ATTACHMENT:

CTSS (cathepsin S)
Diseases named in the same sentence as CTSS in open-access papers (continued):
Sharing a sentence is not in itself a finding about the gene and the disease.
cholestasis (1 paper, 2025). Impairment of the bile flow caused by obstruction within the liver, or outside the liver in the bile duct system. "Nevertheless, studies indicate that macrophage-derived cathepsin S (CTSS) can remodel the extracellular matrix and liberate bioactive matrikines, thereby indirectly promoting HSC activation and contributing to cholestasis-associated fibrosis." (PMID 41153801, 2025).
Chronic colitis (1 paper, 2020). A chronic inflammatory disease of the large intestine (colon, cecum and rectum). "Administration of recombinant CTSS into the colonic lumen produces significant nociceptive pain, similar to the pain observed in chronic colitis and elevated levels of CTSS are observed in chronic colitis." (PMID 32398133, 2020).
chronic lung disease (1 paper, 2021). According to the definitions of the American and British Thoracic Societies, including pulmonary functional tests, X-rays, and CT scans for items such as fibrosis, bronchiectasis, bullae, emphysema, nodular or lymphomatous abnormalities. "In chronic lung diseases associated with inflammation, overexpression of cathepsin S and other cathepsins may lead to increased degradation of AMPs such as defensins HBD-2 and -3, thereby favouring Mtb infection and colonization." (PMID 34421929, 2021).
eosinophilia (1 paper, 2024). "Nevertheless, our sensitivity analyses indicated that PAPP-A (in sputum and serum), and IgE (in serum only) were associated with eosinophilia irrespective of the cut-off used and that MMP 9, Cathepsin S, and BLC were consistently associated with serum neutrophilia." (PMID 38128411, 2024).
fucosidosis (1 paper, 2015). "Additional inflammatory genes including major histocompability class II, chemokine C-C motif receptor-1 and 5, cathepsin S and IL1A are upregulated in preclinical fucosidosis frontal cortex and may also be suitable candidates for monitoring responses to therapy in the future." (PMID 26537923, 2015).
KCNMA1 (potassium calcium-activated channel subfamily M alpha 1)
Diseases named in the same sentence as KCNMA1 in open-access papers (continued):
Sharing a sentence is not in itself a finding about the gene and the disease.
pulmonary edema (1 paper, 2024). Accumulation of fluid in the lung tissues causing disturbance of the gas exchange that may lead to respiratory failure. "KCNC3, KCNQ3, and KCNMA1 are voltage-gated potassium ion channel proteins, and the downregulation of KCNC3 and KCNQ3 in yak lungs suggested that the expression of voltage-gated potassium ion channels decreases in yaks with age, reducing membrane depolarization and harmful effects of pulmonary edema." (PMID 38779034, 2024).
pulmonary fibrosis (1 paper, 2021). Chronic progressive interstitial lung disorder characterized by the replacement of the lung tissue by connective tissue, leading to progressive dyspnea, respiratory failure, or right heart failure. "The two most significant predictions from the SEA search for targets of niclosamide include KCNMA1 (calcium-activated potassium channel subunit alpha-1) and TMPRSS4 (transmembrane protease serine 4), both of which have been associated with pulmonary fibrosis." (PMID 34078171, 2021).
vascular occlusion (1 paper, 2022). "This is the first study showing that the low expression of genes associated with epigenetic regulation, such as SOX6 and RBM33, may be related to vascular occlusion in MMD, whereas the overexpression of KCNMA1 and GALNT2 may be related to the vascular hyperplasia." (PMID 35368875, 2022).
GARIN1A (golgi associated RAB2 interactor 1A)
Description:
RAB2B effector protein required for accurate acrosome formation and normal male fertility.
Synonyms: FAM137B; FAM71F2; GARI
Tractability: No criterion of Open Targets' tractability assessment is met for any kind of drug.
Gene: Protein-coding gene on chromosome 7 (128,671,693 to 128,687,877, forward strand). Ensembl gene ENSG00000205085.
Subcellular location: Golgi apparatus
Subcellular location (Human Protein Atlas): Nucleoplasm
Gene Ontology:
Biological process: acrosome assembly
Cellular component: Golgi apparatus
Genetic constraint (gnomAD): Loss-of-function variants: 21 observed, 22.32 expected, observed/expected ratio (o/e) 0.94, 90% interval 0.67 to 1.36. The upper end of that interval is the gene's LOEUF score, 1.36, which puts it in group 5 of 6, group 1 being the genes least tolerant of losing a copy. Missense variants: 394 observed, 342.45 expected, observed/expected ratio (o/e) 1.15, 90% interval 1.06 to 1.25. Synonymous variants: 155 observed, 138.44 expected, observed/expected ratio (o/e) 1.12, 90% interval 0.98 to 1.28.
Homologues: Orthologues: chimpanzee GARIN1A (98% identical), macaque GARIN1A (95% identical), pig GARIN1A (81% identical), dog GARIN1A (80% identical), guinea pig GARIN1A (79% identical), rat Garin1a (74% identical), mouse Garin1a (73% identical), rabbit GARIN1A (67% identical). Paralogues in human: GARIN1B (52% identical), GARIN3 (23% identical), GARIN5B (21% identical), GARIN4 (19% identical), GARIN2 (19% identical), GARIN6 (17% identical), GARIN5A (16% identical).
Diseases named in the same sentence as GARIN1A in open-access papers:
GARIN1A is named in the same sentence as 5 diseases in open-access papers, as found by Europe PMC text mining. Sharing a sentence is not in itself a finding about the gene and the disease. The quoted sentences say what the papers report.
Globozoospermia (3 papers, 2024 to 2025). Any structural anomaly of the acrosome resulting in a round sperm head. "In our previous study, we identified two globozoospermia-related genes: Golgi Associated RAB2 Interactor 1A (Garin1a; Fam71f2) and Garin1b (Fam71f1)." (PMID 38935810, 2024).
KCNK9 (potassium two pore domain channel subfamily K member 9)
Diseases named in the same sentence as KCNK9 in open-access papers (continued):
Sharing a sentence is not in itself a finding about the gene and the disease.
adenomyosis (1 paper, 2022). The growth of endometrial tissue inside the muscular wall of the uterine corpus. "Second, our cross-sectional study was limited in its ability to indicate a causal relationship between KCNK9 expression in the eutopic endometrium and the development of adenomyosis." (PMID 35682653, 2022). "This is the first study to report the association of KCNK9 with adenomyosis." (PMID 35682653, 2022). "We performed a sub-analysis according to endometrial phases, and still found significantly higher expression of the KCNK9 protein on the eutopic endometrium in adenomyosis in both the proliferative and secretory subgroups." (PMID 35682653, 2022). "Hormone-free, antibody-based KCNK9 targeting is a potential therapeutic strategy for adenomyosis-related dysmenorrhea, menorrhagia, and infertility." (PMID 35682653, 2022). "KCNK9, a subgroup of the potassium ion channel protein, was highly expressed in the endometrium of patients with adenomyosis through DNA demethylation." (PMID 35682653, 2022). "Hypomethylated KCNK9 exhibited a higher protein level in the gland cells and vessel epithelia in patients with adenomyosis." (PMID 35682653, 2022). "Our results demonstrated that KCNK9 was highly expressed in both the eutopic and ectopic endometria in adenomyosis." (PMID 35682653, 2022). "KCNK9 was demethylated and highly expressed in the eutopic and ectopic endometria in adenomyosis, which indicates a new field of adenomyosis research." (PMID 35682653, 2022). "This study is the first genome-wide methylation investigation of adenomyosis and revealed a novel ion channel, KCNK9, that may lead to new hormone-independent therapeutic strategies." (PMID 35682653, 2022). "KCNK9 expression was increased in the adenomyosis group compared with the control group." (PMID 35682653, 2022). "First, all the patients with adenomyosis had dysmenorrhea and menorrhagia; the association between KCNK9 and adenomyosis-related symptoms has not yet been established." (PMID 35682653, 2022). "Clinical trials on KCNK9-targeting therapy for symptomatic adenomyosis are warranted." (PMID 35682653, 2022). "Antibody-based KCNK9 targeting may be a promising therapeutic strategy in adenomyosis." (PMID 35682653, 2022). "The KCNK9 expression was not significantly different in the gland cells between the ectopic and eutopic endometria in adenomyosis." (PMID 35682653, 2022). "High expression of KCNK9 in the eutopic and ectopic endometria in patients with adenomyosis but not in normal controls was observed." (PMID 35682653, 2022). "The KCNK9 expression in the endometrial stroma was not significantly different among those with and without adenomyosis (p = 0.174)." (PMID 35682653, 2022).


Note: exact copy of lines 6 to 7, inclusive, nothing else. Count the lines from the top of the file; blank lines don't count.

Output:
chronic lung disease (1 paper, 2021). According to the definitions of the American and British Thoracic Societies, including pulmonary functional tests, X-rays, and CT scans for items such as fibrosis, bronchiectasis, bullae, emphysema, nodular or lymphomatous abnormalities. "In chronic lung diseases associated with inflammation, overexpression of cathepsin S and other cathepsins may lead to increased degradation of AMPs such as defensins HBD-2 and -3, thereby favouring Mtb infection and colonization." (PMID 34421929, 2021).
eosinophilia (1 paper, 2024). "Nevertheless, our sensitivity analyses indicated that PAPP-A (in sputum and serum), and IgE (in serum only) were associated with eosinophilia irrespective of the cut-off used and that MMP 9, Cathepsin S, and BLC were consistently associated with serum neutrophilia." (PMID 38128411, 2024).